Not all senior living communities are created equal; each has its own unique atmosphere, amenities, and policies designed to attract seniors who are ready for a new type of lifestyle. That being said, when you're considering a move to a senior campus it's important that you look beyond a convenient location or a scenic view. While there are checklists you can use to decide which particular living arrangement best suits your lifestyle it's also important that you have a good overview of the most common issues in retirement living. Here are three challenges seniors often face when adjusting to senior living communities and three challenges the community administrations most often contend with. This will help you evaluate the overall campus when considering your future home.
Transitioning: Moving is stressful no matter what your age is, and the older you are the more stress you'll face. Often seniors have a hard time adjusting to a new home no matter how lovely it is or how excited they were when moving. It's important to know its okay to take some time to adjust to your new surroundings and that some anxiety and depression are perfectly normal. The community staff should understand this and make it a priority to help new residents transition smoothly.
Loneliness: Feeling lonely in a new environment can be challenging, so it's good to know this is a normal reaction. Your new community should welcome visits from your family and friends and have common areas where you can enjoy their company. At the same time there should be plenty of social activities to choose from and the staff should be encouraging, not patronizing.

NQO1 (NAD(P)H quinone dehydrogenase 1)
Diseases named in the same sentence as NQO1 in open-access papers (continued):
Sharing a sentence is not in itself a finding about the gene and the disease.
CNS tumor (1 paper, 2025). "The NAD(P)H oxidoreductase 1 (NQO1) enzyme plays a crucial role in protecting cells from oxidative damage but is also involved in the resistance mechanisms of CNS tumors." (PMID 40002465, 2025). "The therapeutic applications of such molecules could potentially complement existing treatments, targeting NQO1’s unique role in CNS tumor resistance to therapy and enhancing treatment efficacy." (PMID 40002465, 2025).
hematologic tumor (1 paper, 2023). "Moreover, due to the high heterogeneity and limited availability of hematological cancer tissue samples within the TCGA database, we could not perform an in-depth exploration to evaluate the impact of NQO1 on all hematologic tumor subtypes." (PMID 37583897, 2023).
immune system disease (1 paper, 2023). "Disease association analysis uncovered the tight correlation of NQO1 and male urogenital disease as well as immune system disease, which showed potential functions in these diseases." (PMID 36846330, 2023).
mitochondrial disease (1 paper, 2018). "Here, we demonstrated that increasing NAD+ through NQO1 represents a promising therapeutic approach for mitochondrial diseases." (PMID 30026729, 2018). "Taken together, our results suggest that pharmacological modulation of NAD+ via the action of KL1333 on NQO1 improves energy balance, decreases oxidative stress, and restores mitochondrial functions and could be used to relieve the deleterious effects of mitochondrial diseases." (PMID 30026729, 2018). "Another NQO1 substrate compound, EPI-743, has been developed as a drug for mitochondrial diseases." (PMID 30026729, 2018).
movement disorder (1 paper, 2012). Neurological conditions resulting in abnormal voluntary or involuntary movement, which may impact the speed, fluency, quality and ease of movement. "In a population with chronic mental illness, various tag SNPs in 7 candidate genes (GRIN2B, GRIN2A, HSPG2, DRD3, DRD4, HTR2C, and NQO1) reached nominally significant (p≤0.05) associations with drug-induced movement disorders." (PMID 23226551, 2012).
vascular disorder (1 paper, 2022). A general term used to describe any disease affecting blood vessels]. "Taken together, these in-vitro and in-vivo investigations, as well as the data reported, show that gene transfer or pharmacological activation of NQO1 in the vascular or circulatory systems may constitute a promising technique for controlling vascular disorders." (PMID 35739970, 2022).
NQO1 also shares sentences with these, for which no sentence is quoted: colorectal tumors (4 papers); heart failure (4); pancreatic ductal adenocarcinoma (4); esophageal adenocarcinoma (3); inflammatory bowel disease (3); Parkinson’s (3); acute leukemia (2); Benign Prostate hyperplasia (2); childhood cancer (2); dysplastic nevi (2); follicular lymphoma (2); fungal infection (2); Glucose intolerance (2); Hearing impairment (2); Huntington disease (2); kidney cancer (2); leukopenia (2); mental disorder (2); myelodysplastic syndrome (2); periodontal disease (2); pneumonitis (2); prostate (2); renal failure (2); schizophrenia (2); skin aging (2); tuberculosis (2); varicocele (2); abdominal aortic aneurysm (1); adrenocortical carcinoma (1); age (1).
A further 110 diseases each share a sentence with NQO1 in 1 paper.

Lack of Physical Activities: Physical fitness is vital to senior health and also keeps elderly minds sharp. Your prospective new home should have plenty of options for staying fit so you can enjoy life to the fullest. Inclement weather can be a challenge to getting enough exercise, so the campus should have many options for indoor fitness as well as options for chair-bound residents.
Staffing: Hiring, training, and retaining staff members are perhaps the biggest challenges facing retirement communities. Inquire about the turnover rate of all employees as well as how they're screened and trained. Ongoing professional training should also be in place as well as incentives to promote job retention.
Fraud: Elderly fraud is rampant throughout the country and because senior living communities are by design full of elderly citizens they can be targets for elderly fraud. The administration must have policies in place to avoid internal fraud as well as informational opportunities for residents to stay aware of the latest ploys used to scam seniors.
Transportation: It's common for seniors to often reach a point when they no longer drive transportation is a key issue faced by senior community administrations. There should be consistent transportation available to local areas as well as a system in place to chauffeur residents to appointments.